Historical channel adjustments of the lower Big Blue River below Tuttle Creek Reservoir, Manhattan, Kansas, 1857-1991




Weatherly, Jeffrey John

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Kansas State University
Kansas State University
Kansas State University


The complex channel adjustments identified below Tuttle Creek Reservoir along the lower Big Blue River occur as channel degradation, bank erosion, and isolated zones of channel deposition or widening. As a result of the impoundment of the Big Blue River, the regulated clear water discharge from Tuttle Creek Reservoir frequently exceeds the critical -power threshold for stream power. Channel bank erosion and steepening have been the principal changes resulting from river regulation below the Tuttle Creek Dam. The lower Big Blue River is additionally impacted by Rocky Ford Dam. At this spillwater dam, which is located 1.4 miles (2.3 km) downstream of Tuttle Creek Dam, river velocity is increased because of a steeper slope. Excess stream power below Rocky Ford is dispersed through channel bank erosion and channel widening. Channel degradation below Rocky Ford is impeded by extensive channel bed armoring. Channel bed armoring below Rocky Ford has protected a small channel island from scour since 1937. At Casement Road bridge, which is located 2.5 miles (4.0 km) downstream from Tuttle Creek Dam, 12.1 feet (3.69 m) of degradation have occurred in the last 40 years. Sand dredging operations along the lower Big Blue River have severely impacted the channel morphology along the reach of river approximately 6 miles (9.7 km) downstream of Tuttle Creek Reservoir. Channel widening has occurred in both of the channel bends in which sand dredging activities occurred. Significant channel adjustments along the lower Big Blue River are primarily a result of the 1951 flood, the construction of Tuttle Creek Reservoir, and sand dredging activities.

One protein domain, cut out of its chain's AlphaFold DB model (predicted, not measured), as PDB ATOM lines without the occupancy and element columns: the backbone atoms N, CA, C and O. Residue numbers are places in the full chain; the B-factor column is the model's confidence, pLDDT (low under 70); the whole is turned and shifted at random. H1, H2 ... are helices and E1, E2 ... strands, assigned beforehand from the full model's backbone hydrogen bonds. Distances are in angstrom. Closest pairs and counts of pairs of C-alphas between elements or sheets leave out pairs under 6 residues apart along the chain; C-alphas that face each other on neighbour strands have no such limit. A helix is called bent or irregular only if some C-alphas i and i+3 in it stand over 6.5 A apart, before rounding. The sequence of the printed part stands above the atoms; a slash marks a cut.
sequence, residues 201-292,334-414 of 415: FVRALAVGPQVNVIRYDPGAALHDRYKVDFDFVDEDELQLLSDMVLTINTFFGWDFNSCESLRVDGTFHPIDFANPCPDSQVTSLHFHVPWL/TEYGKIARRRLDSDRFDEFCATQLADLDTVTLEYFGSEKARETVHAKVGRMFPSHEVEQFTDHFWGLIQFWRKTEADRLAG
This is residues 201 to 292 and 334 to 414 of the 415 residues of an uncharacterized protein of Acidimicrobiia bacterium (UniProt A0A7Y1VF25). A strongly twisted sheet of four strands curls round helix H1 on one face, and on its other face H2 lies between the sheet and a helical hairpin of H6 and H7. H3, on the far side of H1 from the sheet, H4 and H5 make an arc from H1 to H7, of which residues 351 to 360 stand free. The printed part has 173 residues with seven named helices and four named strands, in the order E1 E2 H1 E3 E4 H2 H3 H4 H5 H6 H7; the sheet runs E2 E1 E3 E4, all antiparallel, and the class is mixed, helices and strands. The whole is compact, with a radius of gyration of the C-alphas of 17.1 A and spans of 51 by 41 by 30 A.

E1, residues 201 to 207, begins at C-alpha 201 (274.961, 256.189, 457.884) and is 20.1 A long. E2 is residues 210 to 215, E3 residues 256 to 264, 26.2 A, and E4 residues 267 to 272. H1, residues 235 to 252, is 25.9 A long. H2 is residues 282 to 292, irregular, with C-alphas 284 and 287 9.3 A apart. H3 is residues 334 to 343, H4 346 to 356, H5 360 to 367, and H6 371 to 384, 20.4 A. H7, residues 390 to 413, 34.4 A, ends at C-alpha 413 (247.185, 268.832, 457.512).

Graduation Month


Master of Arts


Department of Geography

Major Professor